• The case Schroeder v. Macaulay is a key ruling on the enforceability of music publishing agreements. Among the consequences of the case is the reversion of unused material to the ownership of the author.[11]

1975[edit]

Mid-1970s music trends

1976[edit]

1977[edit]

1978[edit]

Late 1970s music trends

1979[edit]

1980[edit]

Early 1980s music trends
  • Music education curricula in the United States begin incorporating musical elements from diverse areas of both the country and the world.[105]
  • Americans become more interested in the music education of their children, especially after news of the "Mozart effect", in which children exposed to Western classical music are said to become more intelligent later in life, spreads across the country.[105]
  • The last documented use of Ghost Dance-derived songs ends, among the Naraya songs, sung by women for general well-being, of the Wind River Shoshone.[130]
  • Hardcore punk develops and spreads across the country.[131]

1981[edit]

1982[edit]

1983[edit]

1984[edit]

1985[edit]

Mid-1980s music trends

1986[edit]

1987[edit]

1988[edit]

Late 1980s music trends

1989[edit]

1990[edit]

Early 1990s music trends

1991[edit]

1992[edit]

1993[edit]

1994[edit]

1995[edit]

Mid-1990s music trends

1996[edit]

1997[edit]

1998[edit]

Late 1990s music trends
  • Live musical instruments again become common parts of recorded hip hop.[12]

1999[edit]

2000[edit]

  • The Grammy Awards designate seven awards for Latin music: Tejano Performance, Latin Pop Performance, Latin Rock/Alternative Performance, Mexican-American Performance, Salse Performance, Merengue Performance and Traditional Tropical Latin Performance.[46] The Latin Grammys are also founded to focus specifically on rewarding Latin music in the United States.[5]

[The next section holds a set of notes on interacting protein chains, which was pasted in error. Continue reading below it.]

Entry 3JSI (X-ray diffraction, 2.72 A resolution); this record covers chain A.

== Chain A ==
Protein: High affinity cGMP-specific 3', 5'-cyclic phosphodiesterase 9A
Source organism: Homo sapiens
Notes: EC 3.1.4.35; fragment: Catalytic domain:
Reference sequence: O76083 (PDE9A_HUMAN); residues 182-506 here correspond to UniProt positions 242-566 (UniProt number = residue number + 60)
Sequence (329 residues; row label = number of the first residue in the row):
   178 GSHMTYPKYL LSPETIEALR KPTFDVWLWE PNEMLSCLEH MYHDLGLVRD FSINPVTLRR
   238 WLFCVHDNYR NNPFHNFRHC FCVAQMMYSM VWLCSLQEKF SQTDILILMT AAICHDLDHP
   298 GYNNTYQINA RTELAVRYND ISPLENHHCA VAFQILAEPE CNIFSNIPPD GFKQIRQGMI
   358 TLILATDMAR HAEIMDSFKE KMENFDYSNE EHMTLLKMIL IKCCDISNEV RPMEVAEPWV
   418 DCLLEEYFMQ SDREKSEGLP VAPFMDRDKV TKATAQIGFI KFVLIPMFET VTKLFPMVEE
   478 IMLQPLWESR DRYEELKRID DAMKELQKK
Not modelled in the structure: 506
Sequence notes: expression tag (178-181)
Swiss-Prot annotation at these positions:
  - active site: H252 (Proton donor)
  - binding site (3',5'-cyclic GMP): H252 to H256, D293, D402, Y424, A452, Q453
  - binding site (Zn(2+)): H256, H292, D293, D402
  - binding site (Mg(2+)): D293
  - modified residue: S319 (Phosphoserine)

• The O Brother Where Art Thou? is a surprise success, consisting of old time music, which provokes a resurgence of interest in American folk music.[38]
  • Napster is convicted of violating copyright law for enabling people to trade files without permission from the owner of the copyrights in the file.[219]

2001[edit]

2002[edit]

2003[edit]

2004[edit]

2005[edit]

References[edit]

  • Abel, E. Lawrence (2000). Singing the New Nation: How Music Shaped the Confederacy, 1861–1865. Mechanicsburg, Pennsylvania: Stackpole Books. ISBN 0-8117-0228-6.
  • Bird, Christiane (2001). The Da Capo Jazz and Blues Lover's Guide to the U.S. Da Capo Press. ISBN 0-306-81034-4.
  • Blush, Steven (2001). American Hardcore: A Tribal History. Feral House. ISBN 0-922915-71-7.
  • Chase, Gilbert (2000). America's Music: From the Pilgrims to the Present. University of Illinois Press. ISBN 0-252-00454-X.
  • Jason Coe (September 30, 2006). "Music Moments". Hyphen (10). Archived from the original on September 7, 2008. Retrieved July 28, 2008.
  • Crawford, Richard (2001). America's Musical Life: A History. W. W. Norton & Company. ISBN 0-393-04810-1.
  • Cusic, Don (1990). The Sound of Light: A History of Gospel Music. Popular Press. ISBN 0-87972-498-6.
  • Darden, Robert (1996). People Get Ready: A New History of Black Gospel Music. New York: Continuum International Publishing Group. ISBN 0-8264-1752-3.
  • Erbsen, Wayne (2003). Rural Roots of Bluegrass: Songs, Stories and History. Pacific, Missouri: Mel Bay Publications. ISBN 0-7866-7137-8.
  • Banning Eyre. "Arabic Music in the US, after September 11". Afropop. Retrieved July 29, 2008.
  • Gates, Henry Louis (1988). The Signifying Monkey: A Theory of Afro-American Literary Criticism. New York: Oxford University Press.
  • Nancy Rae Glass (November 7, 2002). "Hsu-Li arrives ready to set Fire to Portland". Archived from the original on January 23, 2016. Retrieved July 28, 2008.
  • Hansen, Richard K. (2005). The American Wind Band: A Cultural History. GIA Publications. ISBN 1-57999-467-9.